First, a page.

• DCMRM exchanges the roles of “images” and “words” found in the traditional relevance models. This alleviates the dependence on a training image database, and may benefit from the fact that a predefined lexicon potentially has better behavior than a training image database. DCMRM also enables the integration of web search techniques into the framework of image annotation. DCMRM may still be used with a training set, but when a training set is unavailable, where traditional methods fail, DCMRM is still applicable. With the development of various search techniques, image search engines such as Windows Live, Google and Yahoo! can provide good search results. Integration of web search techniques in DCMRM takes advantages of these publicly available resources to achieve effective image annotation.
  • The DCMRM model mainly involves two types of relations, i.e., word-to-word relation and word-to-image relation. These relations may be quantitatively estimated or calculated as a word-to-word correlation and a word-to-image correlation, respectively. The two types of relations can be well estimated given a training set. However, when a training set is unavailable, where traditional methods fail, DCMRM is still applicable because the two types of relations can be obtained using other techniques such as search-based techniques. For this purpose, the present disclosure further introduces a set of search-based schemes to estimate both relations in DCMRM. The disclosure herein describes how to calculate the probability of an image given a certain keyword by exploring keyword-based image retrieval, in which the top-ranked images obtained by an image search engine are considered.
  • The disclosure also introduces two types of search-based word correlations in the web context. One type of word correlation is statistical correlation based on the counts of resulting images. The other is content-based correlation, which is estimated by analyzing the visual features such as the visual distance (or visual similarity) and the visual consistence among resulting images. The two types of word correlations may be combined in a linear form.
  • Upon obtaining the word-to-word relation and word-to-image relations, DCMRM integrates the relations into the proposed model and perform the image auto-annotation. Good performance of the solution based on DCMRM is demonstrated from the experiments on the Corel dataset and the web dataset.
  • One aspect of the present disclosure is an image annotation method based on DCMRM. Exemplary processes of the image annotation methods are described below with reference to FIGS. 1-2. The order in which the method is described is not intended to be construed as a limitation, and any number of the described method blocks may be combined in any order to implement the method, or an alternate method.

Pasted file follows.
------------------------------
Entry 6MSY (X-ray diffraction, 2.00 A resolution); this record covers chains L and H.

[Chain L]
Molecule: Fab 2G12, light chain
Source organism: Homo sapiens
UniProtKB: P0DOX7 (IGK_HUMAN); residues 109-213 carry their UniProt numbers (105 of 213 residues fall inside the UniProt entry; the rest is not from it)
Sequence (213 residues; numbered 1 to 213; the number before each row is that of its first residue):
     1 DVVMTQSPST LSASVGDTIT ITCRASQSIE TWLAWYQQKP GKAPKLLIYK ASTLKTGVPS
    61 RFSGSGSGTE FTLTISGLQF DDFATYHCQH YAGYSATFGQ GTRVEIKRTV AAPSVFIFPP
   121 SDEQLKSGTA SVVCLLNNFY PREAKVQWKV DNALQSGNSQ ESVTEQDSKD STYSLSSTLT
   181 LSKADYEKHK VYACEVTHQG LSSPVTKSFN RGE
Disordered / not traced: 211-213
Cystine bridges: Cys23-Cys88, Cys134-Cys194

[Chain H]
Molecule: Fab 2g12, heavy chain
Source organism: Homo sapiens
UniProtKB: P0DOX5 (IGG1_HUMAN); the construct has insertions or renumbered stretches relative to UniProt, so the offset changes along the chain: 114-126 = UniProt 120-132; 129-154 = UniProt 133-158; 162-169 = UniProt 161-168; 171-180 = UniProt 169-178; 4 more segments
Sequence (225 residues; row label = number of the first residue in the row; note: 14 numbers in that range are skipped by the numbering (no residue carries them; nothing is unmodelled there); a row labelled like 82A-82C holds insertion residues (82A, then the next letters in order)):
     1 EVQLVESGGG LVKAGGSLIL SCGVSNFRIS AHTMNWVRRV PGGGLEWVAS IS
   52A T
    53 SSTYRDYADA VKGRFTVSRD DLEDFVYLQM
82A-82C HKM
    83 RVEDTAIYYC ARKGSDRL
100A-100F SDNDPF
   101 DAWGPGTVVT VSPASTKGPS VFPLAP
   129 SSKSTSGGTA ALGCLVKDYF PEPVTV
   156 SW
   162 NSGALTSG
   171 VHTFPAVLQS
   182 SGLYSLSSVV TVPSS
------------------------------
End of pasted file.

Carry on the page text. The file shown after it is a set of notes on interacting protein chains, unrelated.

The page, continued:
• FIG. 1 shows a flow chart of an exemplary method for image annotation according to the DCMRM model.
  • At block 110, for each word of a lexicon, the method obtains a word-to-word correlation between the word and a candidate word for annotation, and also obtains a word-to-image correlation between the word and a target image which is being annotated. Further detail of how the word-to-word correlation and word-to-image correlation are obtained is provided in a later section of this description.
  • In this description, the term “lexicon” refers to a collection of words, and may or may not be a complete dictionary. For example, to each annotation, block 110 may be performed for a selection of words from a complete lexicon or dictionary, and in this case, the selection of words, rather than the complete lexicon, constitutes a “lexicon” in the context of that particular annotation. In a preferred embodiment, however, a lexicon may be predefined and blocked 110 performed for every word in the complete lexicon.
  • At block 120, the method determines the value of a collective word-to-image correlation between the candidate word and the target image. The value of the collective word-to-image correlation is determined based on the word-to-word correlations between the candidate word and each word in the lexicon, and the word-to-image correlations between each word in the lexicon and the target image. Further detail of how the value of the collective word-to-image correlation is determined is provided in a later section of this description.
  • At block 130, the method annotates the target image using the candidate word if the collective word-to-image correlation between the candidate word and the target image satisfies a preset condition. The collective word-to-image correlation may be a joint probability of the candidate word and the target image, calculated using techniques disclosed herein.
  • In one embodiment, the above blocks 110 and 120 are repeated for a plurality of candidate words selected from the lexicon. A collective word-to-image correlation is determined between each candidate word and the target image to give values of a plurality of collective word-to-image correlations, whereupon the method compares the values of the collective word-to-image correlations of the different candidate words and annotates the target image with at least one of the candidate words. In one embodiment, the candidate word(s) whose value of the collective word-to-image correlation is among the highest is selected to annotate the target image.
  • FIG. 2 shows a flow chart of another exemplary method for image annotation according to the DCMRM model.